Surprising Strategies for Getting Unstuck from Emotion

Emotions or Thoughts?

Before we learn strategies for emotions, we have to understand the relationship between emotions and thoughts.  The wildfire of emotion begins with the spark of thoughts.  If I think "I love my job and I look forward to going today", we will feel emotions like happiness, fulfillment, joy.  If I have the thought "my job is the worst, I hate it", I will feel emotions like dread, anxiety and sadness.  When our thoughts are unhelpful and negative, our emotions just follow.

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Do you ever feel stuck in your head?  

Unhelpful thoughts (and the accompanying emotions) are like deep tire tracks in the mud. The more often they’re traveled, the deeper the tracks get. And the more deeply embedded they get, the more difficult it becomes to steer out of the grooves and into a path of helpful and realistic thoughts.    

As a counselor, I hear about unhelpful thoughts all the time. We all do it. We find ourselves sliding down a slippery slope of unhelpful thinking in a way that feels effortless and inevitable. “I am running late for work” leads to “I am going to get in trouble” leads to “I am always messing up” leads to “I am a terrible person”… For example.

The landing thought, “I am a terrible person,” is a deeply unhelpful thought. It is the sort of thought that breeds feelings of shame and, depending on intensity, can characterize debilitating episodes of depression. It is a deeply unhelpful thought, and yet it the train of thought that leads to it feels effortless and inevitable. Let’s unpack that.

Thoughts can become a habit

Often, paths of unhelpful thinking feel so effortless because our brains have been traveling these paths since childhood. As a very young child, we rely entirely on caregivers. Our trust in caregivers (warranted or not) and some level of safety in the world is our lifeline, because we have not yet developed any ability to take care of ourselves.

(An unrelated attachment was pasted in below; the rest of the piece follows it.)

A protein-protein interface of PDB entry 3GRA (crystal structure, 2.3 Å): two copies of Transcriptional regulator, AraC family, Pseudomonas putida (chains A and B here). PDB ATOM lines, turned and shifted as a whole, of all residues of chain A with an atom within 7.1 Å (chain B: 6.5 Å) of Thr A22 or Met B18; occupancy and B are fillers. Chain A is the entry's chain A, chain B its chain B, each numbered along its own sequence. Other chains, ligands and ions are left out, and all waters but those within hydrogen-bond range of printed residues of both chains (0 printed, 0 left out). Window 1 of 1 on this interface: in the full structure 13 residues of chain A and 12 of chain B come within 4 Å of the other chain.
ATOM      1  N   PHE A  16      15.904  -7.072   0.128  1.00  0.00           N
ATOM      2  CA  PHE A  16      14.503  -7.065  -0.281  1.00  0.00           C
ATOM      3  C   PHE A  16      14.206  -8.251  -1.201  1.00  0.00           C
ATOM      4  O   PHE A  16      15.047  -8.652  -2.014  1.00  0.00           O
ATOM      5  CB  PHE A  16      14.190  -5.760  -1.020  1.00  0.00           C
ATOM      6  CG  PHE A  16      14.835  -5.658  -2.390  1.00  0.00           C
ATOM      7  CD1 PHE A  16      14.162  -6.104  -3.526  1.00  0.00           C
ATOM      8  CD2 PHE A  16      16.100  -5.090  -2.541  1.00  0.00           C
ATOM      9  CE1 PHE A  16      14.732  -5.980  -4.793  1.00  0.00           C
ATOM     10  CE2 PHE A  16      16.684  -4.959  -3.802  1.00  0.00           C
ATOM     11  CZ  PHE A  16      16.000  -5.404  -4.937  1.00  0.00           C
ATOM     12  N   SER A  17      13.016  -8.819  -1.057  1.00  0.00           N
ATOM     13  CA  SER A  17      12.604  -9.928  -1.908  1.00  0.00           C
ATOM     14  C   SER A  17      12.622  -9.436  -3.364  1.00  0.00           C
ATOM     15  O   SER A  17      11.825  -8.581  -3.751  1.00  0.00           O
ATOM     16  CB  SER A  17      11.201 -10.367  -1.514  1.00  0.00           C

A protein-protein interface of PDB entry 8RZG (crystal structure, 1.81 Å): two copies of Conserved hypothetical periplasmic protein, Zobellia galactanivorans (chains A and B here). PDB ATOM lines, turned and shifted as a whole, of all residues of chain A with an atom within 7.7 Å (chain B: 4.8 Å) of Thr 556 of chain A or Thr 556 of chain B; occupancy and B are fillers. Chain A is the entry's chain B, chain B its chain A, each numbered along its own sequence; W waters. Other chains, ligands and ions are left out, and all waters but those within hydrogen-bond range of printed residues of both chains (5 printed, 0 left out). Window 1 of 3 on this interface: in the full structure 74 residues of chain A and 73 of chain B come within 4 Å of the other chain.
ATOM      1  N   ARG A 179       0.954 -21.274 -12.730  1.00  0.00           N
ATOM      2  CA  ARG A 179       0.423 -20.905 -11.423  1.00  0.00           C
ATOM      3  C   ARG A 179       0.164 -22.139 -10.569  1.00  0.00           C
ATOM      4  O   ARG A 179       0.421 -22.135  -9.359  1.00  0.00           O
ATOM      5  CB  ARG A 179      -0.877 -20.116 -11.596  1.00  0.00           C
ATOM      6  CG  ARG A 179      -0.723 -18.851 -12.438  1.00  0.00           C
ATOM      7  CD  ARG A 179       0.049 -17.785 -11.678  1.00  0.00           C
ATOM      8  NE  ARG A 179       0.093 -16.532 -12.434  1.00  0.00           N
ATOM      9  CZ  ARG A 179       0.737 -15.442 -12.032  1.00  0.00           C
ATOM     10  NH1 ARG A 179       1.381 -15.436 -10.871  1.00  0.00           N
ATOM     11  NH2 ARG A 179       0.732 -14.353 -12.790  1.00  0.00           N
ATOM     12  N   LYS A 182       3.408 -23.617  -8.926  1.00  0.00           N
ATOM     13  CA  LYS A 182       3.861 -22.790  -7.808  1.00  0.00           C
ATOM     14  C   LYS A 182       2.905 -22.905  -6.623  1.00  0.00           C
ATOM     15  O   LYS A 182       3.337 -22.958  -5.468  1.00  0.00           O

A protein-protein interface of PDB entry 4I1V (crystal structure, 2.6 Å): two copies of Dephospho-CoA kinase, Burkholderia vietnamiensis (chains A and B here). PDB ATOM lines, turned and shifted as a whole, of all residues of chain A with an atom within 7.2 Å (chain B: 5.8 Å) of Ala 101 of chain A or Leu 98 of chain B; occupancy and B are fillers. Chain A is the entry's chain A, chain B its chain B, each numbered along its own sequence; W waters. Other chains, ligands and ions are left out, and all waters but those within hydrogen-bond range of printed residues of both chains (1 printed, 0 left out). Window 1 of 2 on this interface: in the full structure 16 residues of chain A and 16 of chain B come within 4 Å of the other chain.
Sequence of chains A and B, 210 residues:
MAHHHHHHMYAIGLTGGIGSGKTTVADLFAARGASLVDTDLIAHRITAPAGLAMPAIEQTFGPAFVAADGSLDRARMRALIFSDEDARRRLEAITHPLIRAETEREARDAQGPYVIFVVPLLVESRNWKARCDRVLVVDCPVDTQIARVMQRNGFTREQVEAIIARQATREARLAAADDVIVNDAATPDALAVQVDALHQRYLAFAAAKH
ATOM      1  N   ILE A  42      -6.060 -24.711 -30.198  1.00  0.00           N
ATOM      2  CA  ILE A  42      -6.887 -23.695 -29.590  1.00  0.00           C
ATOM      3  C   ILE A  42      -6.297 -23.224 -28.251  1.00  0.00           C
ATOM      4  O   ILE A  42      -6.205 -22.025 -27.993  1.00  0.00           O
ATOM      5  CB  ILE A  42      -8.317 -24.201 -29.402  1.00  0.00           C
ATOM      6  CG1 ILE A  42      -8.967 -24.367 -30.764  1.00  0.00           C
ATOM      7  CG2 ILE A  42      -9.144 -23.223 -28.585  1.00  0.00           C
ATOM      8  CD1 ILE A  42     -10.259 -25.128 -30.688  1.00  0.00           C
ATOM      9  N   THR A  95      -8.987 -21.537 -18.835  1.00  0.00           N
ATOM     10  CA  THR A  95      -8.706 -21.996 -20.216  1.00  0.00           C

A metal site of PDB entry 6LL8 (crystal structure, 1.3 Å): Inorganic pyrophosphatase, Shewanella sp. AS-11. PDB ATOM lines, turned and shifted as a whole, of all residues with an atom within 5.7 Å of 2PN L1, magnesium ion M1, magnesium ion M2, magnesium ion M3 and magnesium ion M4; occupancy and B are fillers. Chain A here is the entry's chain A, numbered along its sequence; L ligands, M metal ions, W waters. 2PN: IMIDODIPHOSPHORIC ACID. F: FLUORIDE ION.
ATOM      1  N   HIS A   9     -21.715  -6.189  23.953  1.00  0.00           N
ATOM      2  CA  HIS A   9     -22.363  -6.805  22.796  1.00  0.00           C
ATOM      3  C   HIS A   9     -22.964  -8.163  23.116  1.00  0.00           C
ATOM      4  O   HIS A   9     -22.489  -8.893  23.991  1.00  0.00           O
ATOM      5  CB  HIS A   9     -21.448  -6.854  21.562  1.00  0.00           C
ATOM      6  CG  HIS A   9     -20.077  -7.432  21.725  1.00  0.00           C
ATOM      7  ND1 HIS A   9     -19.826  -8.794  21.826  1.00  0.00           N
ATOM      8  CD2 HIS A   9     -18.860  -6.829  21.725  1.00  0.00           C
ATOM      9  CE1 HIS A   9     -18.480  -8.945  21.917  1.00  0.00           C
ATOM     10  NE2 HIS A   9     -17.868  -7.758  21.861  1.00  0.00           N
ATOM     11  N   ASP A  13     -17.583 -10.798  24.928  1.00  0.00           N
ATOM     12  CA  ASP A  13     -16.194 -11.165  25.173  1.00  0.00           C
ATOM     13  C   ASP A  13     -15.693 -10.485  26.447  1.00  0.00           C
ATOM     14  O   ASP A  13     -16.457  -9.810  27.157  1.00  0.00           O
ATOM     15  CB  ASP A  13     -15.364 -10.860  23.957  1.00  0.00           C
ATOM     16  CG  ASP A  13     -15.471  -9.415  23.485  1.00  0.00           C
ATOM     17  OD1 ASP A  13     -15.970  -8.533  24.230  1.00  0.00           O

As children, when something bad happens, the thought (belief) that the bad thing is our fault is actually a protective thought. It allows us to maintain our trust in caregivers and in a safe world. “If it’s my fault, I can prevent it in the future,” says our child brain. And so begin the tracks in the mud that land us in self-blame.

Over time, these tracks in the mud get deeper and deeper. We repeat the thought and embed our neural pathways more deeply in the rut with each pass. As we grow up, we become gradually less dependent on caregivers and more capable of appreciating their fallibility.

Our caregivers are imperfect, the world is imperfect, and many hardships we experience are not our fault at all. And yet we continue to engage in unhelpful and unrealistic thinking because it has become our brain’s default path.

Unhelpful Thought Styles

There are many examples of unhelpful thinking styles. When you are in the midst of unhelpful thinking, it can feel like you are lost in a dark forest and can't see the path out.

Catastrophizing is when we see relatively small problems as insurmountable obstacles: “This traffic light will stay red forever and I’ll be fired from my job and end up homeless.”

Over-generalizing is when we take one event and impose is on all current and future events: “I was rejected back in high school which means I will always be rejected.”

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In my experience, the most toxic of the unhelpful thinking styles are those that deprecate the self. Sometimes this is called personalization, blaming yourself for everything that goes wrong even when you are only partly responsible or not responsible at all. But I find that nearly all unhelpful thinking styles have the potential to land us in this territory of self-blame.

Self-deprecating thoughts are toxic for two reasons:

First of all, there’s the problem of their impact on our mood and psyche. Living in shame is a terrible way to live. Repeating the thought “I’m a terrible person” can keep people locked in depression, unable to connect with others, and without a sense of hope about their future.